Heritage Tourism is an important part of Washtenaw County's economic vitality. Heritage Tourism supports local businesses, links tourists and local residents to local foods, and promotes the retention of property values. Washtenaw County Heritage Tourism offers five distinct themed driving routes to guide visitors and locals through the County's cities, villages, and rural areas, and a virtual heritage tour of the Willow Run Bomber Plant. These tours celebrate the region’s rich heritage and highlight a variety of historic and cultural resources. According to the National Trust for Historic Preservation, a well-managed tourism improves the local economy and its quality of life, and also builds community pride.
As concluded by a 2010 national research study (The Historic/Cultural Traveler by the U.S. Travel Association and Smithsonian Magazine) 78% (118 million) of U.S. adults who traveled in 2009 were considered cultural heritage travelers. Visitors to historic sites and cultural attractions stay longer and spend more money at locally owned businesses, hotels, and restaurants than other kinds of tourists. In 2009, cultural and heritage visitors spent, on average, $994 per trip compared to $611 for all U.S travelers excluding the cost of transportation - 62% more per trip than the average traveler. For more information on the economic benefits of Heritage Tourism, visit The National Trust for Historic Preservation website.
Heritage Foodways Story Map
Foodways is a cultural heritage tour viewed through the lens of local food. This new heritage product highlights the local food traditions of Washtenaw County from a culinary history lens. It includes highlights in local ethnic history over time, featuring the foods and stories of the many different peoples of Washtenaw County. Based in primary and secondary source research, recipes are presented with the goal of preparation with foods grown and purchased in Washtenaw County.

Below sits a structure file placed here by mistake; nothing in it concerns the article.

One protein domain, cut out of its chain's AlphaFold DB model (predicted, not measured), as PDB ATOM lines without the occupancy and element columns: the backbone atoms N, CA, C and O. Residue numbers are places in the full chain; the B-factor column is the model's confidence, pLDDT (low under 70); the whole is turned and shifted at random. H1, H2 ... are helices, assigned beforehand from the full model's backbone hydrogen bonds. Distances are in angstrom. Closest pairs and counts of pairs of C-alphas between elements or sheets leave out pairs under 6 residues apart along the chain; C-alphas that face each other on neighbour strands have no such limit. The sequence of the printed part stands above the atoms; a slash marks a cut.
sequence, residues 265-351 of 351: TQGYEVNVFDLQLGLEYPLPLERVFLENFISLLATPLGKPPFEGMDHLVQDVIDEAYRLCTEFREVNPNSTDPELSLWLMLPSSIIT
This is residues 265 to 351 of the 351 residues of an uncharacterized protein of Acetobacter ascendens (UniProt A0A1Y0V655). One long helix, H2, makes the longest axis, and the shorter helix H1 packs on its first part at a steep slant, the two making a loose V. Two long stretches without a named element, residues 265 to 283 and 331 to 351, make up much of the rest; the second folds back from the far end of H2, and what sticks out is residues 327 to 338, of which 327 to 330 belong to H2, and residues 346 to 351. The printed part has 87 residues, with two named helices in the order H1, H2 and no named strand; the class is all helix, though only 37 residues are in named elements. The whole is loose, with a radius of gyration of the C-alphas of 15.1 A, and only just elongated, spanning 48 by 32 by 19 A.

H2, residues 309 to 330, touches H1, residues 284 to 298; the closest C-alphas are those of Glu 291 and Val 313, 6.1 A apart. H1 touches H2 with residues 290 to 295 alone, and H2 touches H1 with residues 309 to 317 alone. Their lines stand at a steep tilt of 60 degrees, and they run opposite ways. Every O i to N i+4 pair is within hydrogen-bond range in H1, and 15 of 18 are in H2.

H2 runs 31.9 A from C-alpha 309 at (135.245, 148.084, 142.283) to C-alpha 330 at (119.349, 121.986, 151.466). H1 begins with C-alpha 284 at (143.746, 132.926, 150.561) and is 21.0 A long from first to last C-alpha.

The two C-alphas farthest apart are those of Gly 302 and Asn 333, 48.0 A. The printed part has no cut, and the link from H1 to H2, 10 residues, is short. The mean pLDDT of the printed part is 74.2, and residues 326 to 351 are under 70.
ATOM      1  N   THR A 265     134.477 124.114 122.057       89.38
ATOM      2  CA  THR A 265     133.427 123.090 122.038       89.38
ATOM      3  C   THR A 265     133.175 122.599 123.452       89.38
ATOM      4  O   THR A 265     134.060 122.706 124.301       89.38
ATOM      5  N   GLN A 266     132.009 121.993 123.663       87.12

Each recipe is nestled within a backstory rooted in a variety of historic eras and groups, ranging from First Peoples/Native American and early European settlers to the Abolitionist Movement, the home-front life during World War II, and recent social changes that marked the 20th century.
Washtenaw County, MI Historic Barns Tour Story Map
Follow the Historic Barns Tour through Bridgewater, Manchester, and Sharon townships to see examples of nineteenth and twentieth century structures associated with one of the region's strongest industries: agriculture. Download the 2007 Historic Barn Tour (PDF).
Greek Revival Architecture Tour Story Map
Those interested in Greek Revival Architecture can choose from several routes to view the style as expressed through a range of building materials (from fired and adobe brick to wood siding to cobblestone) and a variety of forms typical from the early settlement through the post-Civil War periods. Download the 2007 Greek Revival Tour (PDF).
Esek Pray Trail Tour Story Map
The Esek Pray Trail travels through Superior Township and features a variety of exceptional nineteenth century residences, one-room schoolhouses, and other resources tied to the family of Esek Pray, a founding leader of the State of Michigan, and his contemporaries. Download the 2007 Esek Pray Trail Tour (PDF).
German Agricultural Heritage Tour Story Map
On the German Heritage Tour, tourists venture onto the back roads of Freedom, Lodi, and Scio townships to witness a landscape dotted with traditional farmsteads associated with the State's largest and first German settlement. Download the 2007 German Agricultural Tour (PDF).
Willow Run: Arsenal of Democracy Story Map
This web based story map tour integrates images of the Willow Run Bomber Plant, B-24 Bombers and Rosie the Riveter, and goes beyond popular history to give a glimpse of everyday life for those who participated in the war effort in the Ypsilanti region.
Ann Arbor Modern Tour
Sample the extensive residential work undertaken by architecture professors at the University of Michigan for their colleagues and other professionals in the Ann Arbor Hills neighborhood between 1950 and 1970. This period of building resulted in a remarkable collection of fine architect-designed homes in the Modern style.This was the first in a series of Mid Century Modern tours throughout Michigan. More information is available on the Michigan Modern website and the a2 Modern website.